Chronicles in Ordinary Time 82: The Search for Meaning, Part One

watson's brain2“Watson’s Brain”

I’ve long been fascinated by the human brain and perception…

If Myers-Briggs is accurate, my personality type is INTJ, and is only shared by 2% of the population. 98% of any group perceives the world with a different type of thinking. Consequently, I see things differently than most people; and most people see things differently than I do.

The “mechanics” of vision is such that no two people see a scene in exactly the same way. Light passes through the lenses in our eyes, gets flipped upside down and then is bounced off of light-sensitive cells at the back of our eyeballs to send electro-chemical messages through the optic nerve to our brains. Somehow these electro-chemical signals cause us to see the world as if we were looking through a picture screen at the front of our heads… People with color blindness and disorders like Irlen Syndrome have cells in the retina that don’t work properly; floor the color-blind person colors look differently than the colors I see. For people with Irlen Syndrome, the letters on this screen might look scrambled. I know a guy who has a ‘hole’ in his brain—parts of the brain tissue are missing, for no known reason, and as a result he has no depth perception. Looking through his eyes is the same as you looking at this monitor—my drawings have the illusion of depth, because of the way they are shaded; but they have no real depth. You really aren’t looking at a piece of paper attached to your screen…

I watched “THE BRAIN WITH DAVID EAGLEMAN” on PBS the other night…

http://video.pbs.org/video/2365587672/

Some quotations from the show:

“What makes you You? For a long time the answer was an immortal soul, or spirit; something that goes beyond mere matter and gives you your life and your identity. But the modern story of the brain tells a different story: who we are can only be understood in terms of the 3-pound organ in our heads…what makes humans unique “is the way
that the human brain can mold to fit the world around it.” Our brains come with some basic programming that allows us to learn language and facial expression; “but the remarkable thing is the degree to which our brains are
unfinished. Which leads to a period of prolonged helplessness. But the plan is that instead of hardwiring everything the way most of the animal kingdom
does, our brains are designed to let life experience wire up the rest of the brain…

“The number of brain cells in a child is the same as the number of brain cells in an adult. The secret lies in the how those cells are connected. Over the first two years of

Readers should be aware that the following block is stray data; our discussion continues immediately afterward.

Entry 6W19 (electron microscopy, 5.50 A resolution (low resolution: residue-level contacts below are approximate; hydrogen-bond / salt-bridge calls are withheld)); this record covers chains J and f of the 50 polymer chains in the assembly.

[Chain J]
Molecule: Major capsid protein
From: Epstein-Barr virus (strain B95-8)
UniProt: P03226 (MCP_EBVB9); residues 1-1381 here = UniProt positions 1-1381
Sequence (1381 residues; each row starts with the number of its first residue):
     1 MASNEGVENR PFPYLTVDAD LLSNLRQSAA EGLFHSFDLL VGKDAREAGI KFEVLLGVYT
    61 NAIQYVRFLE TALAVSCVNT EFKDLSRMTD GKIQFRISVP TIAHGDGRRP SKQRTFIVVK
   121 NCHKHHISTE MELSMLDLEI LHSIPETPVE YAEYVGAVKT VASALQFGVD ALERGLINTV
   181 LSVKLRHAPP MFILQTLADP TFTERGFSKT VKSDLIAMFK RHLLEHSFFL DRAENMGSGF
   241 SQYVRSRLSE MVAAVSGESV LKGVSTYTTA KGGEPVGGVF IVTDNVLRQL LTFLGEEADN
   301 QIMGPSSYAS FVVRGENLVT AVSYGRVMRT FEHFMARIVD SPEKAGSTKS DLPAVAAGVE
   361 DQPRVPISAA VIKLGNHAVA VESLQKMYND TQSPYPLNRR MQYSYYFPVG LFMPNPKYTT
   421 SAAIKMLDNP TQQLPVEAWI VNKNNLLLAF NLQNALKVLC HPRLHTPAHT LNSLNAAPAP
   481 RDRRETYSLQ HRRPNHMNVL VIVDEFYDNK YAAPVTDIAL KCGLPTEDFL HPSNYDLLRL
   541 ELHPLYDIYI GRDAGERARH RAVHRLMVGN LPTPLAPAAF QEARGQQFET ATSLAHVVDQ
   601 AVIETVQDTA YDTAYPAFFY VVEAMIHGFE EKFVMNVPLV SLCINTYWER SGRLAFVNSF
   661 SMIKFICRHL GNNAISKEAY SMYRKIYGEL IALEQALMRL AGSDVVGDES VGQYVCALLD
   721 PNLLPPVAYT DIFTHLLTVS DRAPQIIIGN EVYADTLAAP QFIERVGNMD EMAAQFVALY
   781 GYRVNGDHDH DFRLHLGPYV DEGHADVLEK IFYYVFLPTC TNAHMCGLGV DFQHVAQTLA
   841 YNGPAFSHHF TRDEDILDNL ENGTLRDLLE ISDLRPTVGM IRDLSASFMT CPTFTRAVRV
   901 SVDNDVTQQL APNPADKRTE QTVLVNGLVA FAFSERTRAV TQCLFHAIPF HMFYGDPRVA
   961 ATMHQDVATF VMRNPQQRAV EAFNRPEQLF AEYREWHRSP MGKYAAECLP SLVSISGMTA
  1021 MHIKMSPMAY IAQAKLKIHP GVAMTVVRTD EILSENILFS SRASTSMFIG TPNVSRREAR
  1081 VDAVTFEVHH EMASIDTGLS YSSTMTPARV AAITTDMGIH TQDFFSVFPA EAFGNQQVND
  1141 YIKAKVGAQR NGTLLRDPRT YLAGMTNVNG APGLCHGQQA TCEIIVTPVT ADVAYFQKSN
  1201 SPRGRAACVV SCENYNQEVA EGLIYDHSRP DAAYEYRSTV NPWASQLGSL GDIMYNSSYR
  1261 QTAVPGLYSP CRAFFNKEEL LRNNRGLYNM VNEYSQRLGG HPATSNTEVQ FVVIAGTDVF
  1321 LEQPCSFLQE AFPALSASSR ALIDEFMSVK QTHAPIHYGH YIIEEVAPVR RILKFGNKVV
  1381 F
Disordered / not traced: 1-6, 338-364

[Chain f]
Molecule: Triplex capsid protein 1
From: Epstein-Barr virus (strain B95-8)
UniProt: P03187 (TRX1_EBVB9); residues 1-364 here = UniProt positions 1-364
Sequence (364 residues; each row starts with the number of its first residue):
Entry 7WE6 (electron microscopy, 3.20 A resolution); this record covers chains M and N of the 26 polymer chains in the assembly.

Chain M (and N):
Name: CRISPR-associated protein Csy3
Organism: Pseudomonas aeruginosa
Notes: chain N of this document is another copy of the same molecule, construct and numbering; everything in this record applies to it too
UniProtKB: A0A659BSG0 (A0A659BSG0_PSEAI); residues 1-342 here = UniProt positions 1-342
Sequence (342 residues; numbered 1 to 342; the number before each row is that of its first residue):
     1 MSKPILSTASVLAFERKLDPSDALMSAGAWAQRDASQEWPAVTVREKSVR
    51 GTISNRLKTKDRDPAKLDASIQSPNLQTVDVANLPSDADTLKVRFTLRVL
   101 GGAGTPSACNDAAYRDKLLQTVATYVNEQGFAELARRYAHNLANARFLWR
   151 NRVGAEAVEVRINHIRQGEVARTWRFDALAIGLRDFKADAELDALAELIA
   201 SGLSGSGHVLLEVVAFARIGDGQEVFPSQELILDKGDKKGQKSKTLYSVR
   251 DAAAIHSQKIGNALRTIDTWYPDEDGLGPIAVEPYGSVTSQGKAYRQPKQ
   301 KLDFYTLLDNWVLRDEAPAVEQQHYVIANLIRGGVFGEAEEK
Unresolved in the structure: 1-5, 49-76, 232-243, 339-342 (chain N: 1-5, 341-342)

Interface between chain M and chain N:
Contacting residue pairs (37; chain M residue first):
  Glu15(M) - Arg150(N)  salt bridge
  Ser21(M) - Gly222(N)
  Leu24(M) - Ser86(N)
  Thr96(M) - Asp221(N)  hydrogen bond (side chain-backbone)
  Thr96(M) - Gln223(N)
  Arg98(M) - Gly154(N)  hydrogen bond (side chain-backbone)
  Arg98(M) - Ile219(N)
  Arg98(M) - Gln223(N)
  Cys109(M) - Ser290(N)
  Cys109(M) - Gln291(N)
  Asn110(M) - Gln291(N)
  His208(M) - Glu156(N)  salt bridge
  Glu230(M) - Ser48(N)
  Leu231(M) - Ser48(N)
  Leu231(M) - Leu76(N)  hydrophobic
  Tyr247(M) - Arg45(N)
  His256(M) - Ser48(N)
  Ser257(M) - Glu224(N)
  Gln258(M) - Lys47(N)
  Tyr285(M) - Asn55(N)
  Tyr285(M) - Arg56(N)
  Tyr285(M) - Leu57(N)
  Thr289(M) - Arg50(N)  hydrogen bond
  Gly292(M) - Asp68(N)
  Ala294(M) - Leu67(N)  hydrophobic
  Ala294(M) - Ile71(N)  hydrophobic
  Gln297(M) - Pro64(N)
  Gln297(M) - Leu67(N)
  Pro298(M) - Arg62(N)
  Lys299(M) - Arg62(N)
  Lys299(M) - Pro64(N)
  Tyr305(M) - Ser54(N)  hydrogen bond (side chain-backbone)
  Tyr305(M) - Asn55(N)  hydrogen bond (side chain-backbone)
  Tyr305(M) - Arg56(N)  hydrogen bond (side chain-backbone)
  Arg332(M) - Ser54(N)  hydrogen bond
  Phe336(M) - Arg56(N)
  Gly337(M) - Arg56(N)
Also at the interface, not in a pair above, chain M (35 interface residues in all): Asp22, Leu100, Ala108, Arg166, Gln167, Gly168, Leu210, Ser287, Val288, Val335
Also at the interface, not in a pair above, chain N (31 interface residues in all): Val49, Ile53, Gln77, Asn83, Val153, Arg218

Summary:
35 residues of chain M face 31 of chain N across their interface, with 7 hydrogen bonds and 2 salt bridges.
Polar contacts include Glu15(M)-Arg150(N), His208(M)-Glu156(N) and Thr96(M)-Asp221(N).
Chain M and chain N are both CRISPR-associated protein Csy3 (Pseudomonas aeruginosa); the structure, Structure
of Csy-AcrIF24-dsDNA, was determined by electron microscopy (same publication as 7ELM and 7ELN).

life, the neurons begin connecting extremely rapidly; forming as many as two million new connections every second. By age two, the typical neuron has more
than 15,000 connections. That is almost twice as many as found in an adult. After the age of two, the growth is halted. The process of becoming someone is about pruning back the possibilities that are already present. You become who you are not because of what grows in your brain, but what is removed.

As we grow and learn new skills, we reduce the number of connections in our brain–in favor of focusing on a smaller number of stronger connections…the connections go from being universal to being specific. Those links you don’t’ use, you lose. Over the course of childhood, brain circuitry is wired up according to experience and interaction with the environment. But this dependence on the outside world is a gamble. The outside world won’t always provide what a brain needs…”

Eagleman doesn’t address the italicized text above—the language that speaks of design, as opposed to randomness. Most of the Animal Kingdom enters this world with built-in programming. Who does the programming? If our brains are different in that they are grown in our mother’s womb, with minimal hardwired programming, but with the ability to make connections between sounds, feelings, smells and abstract words, how does that ability come into being?

At the end of the episode, Eagleman points out that no one has figured out what the mechanism is that gives certain connections greater meaning than other connections. What defines Meaning?

I believe that Meaning is connected to that “immortal soul” that Eagleman discounts at the beginning of the episode. An integral part of the human psyche that can’t be measured. I believe that the ‘connections’ we make to the world around us as we grow, can be made in a similar manner to a ‘world’ we cannot see, feel or touch—the world of the Spirit. The association of the world of spiritual belief and the world of physical experience are similar to the concepts of ‘parallel universes’—universes that we cannot perceive, that exist next to our own universe. I believe that some of the connections that are made between the neurons of your brain can be influenced by your Creator…

We can change the way we think.

We can decide that the way we have thought in the past is not getting us to the future we desire, and that today we will begin following a different path.

We have the ability to make new connections between the neurons that register ideas, and that we don’t have to maintain the thought processes from our parents’ belief systems as we move into our teenage years of growing independence. We can make new connections between our ‘stockpile’ of past experiences and sensations, and come to new conclusions. These new conclusions can change our lives.

 

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